Megan Abbott

Peckham: A Guide

Megan Abbott
Peckham: A Guide

When we think of Peckham, we think of parked cars blasting out music through open doors, kids gathering on the street to dance and play, stall owners calling out daily deals and packed bars tucked beneath the railway arches. There is rarely a dull moment in this South London enclave, with its mishmash of cultures and vibrant Caribbean markets. Along with nail salons, Turkish barbers, a cheap cinema (no ice in a coke is a small price to pay for this kind of bargain), bustling music venues and plenty of yams, Peckham’s streets are filled with more varieties of food and drink than ever – from hipster watering holes selling salted grapefruit juice to vegan-friendly cafés and gastropubs. Here, we eat our way through our current pick of the crop. And no, Peckham isn’t the ‘new Shoreditch’ or the ‘new Soho’. It’s just Peckham. And we bloody love it.

Mr Bao

If there’s a single food craze that won’t be shifting for quite some time, it’s the pillowy, meat-laden Taiwanese steamed buns made famous by the likes of Bao in Soho and the great dining rooms of Chinatown. Now, Mr Bao has set his sights on feeding the craving down in SE1, in a wood-clad, blue-tiled little restaurant on Rye Lane. There is golden kimchi, Taiwanese sausage and the ubiquitous smacked cucumber on offer to go with a small, concise menu of buns: slow-braised pork, pickles and peanut powder; fried prawns and pickled mooli; fried chicken with kimchi and wasabi mayo. All served in a sweet, bouncy pouch that would give an Eve mattress a run for its money.


This neighbourhood eatery is always heaving. Diners scooch up at the teal bar and crowd around tables in the long, narrow dining room for Little Bird Gin cocktails and ‘modern European dining’. The room is decked out in palm-print wallpaper, herringbone wooden floors and lettered mirrors, with the pocket-sized kitchen exposed at the back. The whole place is bathed in soft, low lighting, which makes waiting for a table a lot more appetising. Once you’re seated, choose from a daily changing (obviously) menu of inventive dishes. Brunch may be cherry toast, seafood kedgeree with poached egg or fried chicken with sweet bread and mac ‘n’ cheese made with honey and wholegrain mustard, all guiltlessly washed down with jugs of Little Bird bloody marys. And for dinner? Share small plates such as boozy veal with crispy garlic potatoes, roasted peaches with mascarpone and seafood tagine with apricots. Their cocktail menu claims to have ‘the perfect G&T’ – served in a cut glass with handful of ice, soft, perfumed gin and a blushing disc of pink grapefruit. They might just be right, but we’ll have to check again.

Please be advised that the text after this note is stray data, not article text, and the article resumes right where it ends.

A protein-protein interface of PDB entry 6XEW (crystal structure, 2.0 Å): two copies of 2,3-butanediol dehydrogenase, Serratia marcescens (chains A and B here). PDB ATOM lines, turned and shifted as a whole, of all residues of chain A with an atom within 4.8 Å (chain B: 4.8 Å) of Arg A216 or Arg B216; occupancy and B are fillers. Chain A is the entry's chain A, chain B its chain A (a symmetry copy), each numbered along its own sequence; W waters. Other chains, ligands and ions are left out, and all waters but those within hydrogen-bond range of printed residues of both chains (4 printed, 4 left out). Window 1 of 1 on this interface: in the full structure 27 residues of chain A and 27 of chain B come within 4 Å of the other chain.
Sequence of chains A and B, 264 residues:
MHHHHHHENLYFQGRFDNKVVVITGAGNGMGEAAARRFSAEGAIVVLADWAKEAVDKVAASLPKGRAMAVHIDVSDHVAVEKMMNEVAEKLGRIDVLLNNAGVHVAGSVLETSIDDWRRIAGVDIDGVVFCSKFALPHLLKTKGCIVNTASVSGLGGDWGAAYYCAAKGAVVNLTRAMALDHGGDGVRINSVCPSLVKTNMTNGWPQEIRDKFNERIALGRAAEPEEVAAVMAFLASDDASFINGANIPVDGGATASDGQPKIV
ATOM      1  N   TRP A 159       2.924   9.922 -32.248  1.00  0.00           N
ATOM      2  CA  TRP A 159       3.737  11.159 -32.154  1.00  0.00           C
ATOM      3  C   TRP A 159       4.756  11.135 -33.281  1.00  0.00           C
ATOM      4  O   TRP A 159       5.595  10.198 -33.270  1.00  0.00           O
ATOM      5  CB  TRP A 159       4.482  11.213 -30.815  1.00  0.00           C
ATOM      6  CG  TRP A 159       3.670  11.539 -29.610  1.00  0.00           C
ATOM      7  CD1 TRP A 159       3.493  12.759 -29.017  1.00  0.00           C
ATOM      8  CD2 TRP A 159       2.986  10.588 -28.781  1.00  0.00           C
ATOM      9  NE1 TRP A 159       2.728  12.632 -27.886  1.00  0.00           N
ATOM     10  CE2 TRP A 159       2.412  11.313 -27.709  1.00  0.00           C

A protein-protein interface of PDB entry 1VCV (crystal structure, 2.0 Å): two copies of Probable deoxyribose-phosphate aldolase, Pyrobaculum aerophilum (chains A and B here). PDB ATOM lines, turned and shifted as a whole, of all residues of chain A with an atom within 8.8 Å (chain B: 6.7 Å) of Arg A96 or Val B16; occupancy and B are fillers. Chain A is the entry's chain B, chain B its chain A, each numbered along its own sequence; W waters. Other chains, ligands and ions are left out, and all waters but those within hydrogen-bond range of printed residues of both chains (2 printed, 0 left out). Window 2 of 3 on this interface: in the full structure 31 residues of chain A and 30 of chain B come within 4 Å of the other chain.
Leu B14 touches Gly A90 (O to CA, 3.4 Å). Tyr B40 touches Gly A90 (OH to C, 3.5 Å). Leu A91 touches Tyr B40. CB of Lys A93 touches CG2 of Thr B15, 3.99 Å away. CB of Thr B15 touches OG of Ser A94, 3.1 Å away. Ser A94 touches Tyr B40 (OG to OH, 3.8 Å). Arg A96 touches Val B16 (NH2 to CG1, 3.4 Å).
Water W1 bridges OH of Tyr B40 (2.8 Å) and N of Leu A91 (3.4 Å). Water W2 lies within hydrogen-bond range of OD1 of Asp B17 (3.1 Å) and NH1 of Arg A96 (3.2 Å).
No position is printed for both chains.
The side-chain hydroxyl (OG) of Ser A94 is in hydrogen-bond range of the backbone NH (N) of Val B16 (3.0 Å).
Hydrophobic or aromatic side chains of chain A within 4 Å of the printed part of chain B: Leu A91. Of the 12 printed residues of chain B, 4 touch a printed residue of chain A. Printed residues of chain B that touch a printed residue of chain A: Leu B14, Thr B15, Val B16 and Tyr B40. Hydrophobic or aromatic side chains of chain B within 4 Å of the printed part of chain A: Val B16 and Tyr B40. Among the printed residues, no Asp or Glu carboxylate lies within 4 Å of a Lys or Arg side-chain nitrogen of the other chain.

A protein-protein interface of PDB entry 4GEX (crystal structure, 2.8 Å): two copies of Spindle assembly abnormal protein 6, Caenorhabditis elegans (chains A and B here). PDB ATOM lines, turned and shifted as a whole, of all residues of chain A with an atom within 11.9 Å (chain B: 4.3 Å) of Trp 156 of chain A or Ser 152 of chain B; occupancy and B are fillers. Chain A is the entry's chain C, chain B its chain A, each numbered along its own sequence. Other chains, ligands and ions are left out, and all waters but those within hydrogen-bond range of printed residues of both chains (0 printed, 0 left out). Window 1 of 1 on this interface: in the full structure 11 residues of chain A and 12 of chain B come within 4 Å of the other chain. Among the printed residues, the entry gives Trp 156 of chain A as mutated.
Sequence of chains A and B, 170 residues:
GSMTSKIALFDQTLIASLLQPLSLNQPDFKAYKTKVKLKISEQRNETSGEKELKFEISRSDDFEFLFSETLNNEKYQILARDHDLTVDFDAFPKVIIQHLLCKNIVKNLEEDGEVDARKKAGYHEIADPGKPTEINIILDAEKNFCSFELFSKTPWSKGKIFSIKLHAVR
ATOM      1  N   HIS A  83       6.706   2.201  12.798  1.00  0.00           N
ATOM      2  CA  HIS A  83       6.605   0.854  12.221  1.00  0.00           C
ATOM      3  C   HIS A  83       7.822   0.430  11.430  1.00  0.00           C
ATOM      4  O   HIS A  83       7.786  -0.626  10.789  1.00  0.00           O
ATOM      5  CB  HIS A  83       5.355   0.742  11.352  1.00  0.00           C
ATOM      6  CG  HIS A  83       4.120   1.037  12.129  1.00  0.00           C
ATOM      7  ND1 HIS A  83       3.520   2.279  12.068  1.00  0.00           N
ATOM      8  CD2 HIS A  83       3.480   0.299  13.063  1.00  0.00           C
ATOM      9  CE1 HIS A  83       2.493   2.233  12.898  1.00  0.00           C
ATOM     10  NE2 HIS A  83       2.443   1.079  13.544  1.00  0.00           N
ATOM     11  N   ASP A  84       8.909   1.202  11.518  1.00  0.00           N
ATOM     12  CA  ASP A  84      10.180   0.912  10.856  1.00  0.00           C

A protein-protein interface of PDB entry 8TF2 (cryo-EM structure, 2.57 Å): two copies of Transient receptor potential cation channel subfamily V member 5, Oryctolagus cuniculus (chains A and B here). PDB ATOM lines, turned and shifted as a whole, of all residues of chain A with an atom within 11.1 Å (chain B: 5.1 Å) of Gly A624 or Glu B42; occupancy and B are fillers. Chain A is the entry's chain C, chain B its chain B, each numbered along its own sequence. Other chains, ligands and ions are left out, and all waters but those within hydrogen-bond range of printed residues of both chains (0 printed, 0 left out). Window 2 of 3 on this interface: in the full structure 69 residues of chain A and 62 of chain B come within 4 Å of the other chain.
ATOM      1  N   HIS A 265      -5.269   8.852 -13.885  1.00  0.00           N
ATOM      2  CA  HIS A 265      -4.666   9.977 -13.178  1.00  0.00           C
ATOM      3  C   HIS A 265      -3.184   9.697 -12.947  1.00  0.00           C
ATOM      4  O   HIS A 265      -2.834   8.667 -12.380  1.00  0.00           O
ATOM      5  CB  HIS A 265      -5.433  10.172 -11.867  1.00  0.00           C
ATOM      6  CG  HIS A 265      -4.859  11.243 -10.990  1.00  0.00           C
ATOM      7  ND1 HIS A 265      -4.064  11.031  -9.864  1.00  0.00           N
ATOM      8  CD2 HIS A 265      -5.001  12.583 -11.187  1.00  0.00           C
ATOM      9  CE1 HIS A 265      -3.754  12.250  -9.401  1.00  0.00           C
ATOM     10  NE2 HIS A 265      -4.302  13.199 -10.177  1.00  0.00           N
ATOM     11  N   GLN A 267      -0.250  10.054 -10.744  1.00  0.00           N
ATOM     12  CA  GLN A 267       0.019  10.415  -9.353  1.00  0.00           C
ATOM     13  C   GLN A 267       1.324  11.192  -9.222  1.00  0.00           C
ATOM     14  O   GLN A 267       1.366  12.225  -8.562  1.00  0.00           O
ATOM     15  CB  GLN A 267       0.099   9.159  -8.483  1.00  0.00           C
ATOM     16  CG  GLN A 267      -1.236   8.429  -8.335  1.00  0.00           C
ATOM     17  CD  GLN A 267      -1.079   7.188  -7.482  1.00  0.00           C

“A chalkboard menu of unfussy, seasonal Mediterranean dishes” is how this Italian-inspired eatery describes itself. It is the perfect example of how simple things can be deceptive. The menu is small, scribbled on the back wall and featuring everything the season has to offer. There is always a fresh pasta dish, which is pretty hard to bypass. The only issue is it can be a feat worthy of a gold medal trying to get a seat in this small place, which is adored by locals. So twiddle your thumbs for a few days while you wait, and once you’re in, order everything. Along with a tirelessly selective list of wines, Artusi serves elegant yet approachable food (linguine, anchovies and capers; cod, courgette and salsa verde; homemade ricotta with greens) in a bright, functional dining space. Obviously we’re far too mature to comment on Artusi’s address – Bellenden Road. So we won’t mention it.